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Jennifer Noonan and Janice C. Stapley, NACADA Research Grant Recipients

Jennifer Noonan.jpgJanice Stapley.jpgAcademic advising plays a crucial role in retention, progress towards degree completion, and student satisfaction with the college experience (Kimball & Campbell, 2013).  With generous support from NACADA for the research study “An Examination of Academic Advice Seeking within an Emerging Adulthood Framework,” we collected data on more than 200 students’ behaviors, preferences, and opinions to assist in informing advising policies.  Through the lens of a developmental psychology perspective, we made the decision to ask the students themselves, rather than assuming that college personnel in a different age group know how undergraduates feel about things like communication technology and social media.  The interviews and open-ended questions from the questionnaires allowed the students to share with us, in their own words, their perspectives on the student-advisor relationship.

First and foremost, just because they contact their peers via social media, this does not necessarily mean that is the way students want to interact with their academic advisors.  Are we stereotyping them if we refer to them as the “net generation” that interacts primarily through technology?  Would students object to in-person meetings if they commute to school rather than living on campus?  The study sought to help answer these questions in order to gain a better understanding of student preferences for how they receive academic advice.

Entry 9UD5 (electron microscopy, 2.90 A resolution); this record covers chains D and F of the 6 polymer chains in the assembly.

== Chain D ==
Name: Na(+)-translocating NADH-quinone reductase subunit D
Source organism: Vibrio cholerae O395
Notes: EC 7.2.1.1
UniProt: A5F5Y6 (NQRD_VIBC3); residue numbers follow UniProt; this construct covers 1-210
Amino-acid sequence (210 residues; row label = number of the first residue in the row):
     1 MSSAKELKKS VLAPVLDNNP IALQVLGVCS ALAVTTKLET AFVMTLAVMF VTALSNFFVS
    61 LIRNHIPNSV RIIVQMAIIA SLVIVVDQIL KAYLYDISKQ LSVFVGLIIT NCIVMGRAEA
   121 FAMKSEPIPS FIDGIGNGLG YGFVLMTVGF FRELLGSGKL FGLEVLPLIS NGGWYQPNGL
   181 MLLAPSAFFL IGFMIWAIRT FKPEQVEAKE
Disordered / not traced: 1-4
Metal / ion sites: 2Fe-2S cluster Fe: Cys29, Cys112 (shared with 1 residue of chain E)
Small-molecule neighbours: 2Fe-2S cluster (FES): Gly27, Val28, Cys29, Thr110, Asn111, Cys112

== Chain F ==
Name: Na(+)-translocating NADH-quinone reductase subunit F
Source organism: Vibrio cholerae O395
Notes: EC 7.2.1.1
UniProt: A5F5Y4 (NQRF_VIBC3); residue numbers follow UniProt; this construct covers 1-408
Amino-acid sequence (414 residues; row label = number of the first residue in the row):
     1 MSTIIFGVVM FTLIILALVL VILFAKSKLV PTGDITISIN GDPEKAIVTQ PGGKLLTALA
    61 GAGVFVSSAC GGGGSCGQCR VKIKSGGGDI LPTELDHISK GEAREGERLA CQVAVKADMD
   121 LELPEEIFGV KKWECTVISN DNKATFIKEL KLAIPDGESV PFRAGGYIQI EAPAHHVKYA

Data obtained this year through questionnaires and semi-structured interviews suggest that regardless of whether undergraduates are commuters or live in campus housing, most prefer to have in-person meetings with their advisors.  These data are consistent with the findings of Gaines (2014) who surveyed a very different sample.  Gaines's study was conducted at a public university in the south among students who tended to be older than the traditional college population, many of whom took online courses.  Although this is the type of question that obviously needs to be revisited every few years in a rapidly changing environment, finding consistent results across these two very different samples supports the assertion that current college students still prefer to discuss their academic plans with their advisors in a face-to-face meeting.

Thus, at a time in history when adults often assume adolescents and emerging adults are very technology focused and might prefer to communicate by email, text, or on a platform like Facebook, most undergraduates prefer to have personal interaction with their advisors.  This highlights the need to empirically test our assumptions that might be based on a small anecdotal sample.  The preferences reported by a northern private school sample and a southern public university sample have clear implications for college policies such as office hours for faculty who do academic advising as part of their contract.  Assumptions that availability via email can replace time spent with students in a brick and mortar office are not borne out by the most recent research! 

Students in our study reported that they prefer to email their advisors to make an appointment to meet or to ask a short, simple question.  For all else, most students prefer to sit down and chat in their advisor’s office.  One student explained, “If it’s an important topic, I feel like it needs to really be discussed, not back and forth emails.”  Students feel that they can get more subtle information from a face-to-face meeting.  As one student explained, “I like face-to-face interaction because I find, like, you get true answers. If they hem or haw you can kind of tell, instead of just for email you don’t really see emotion.”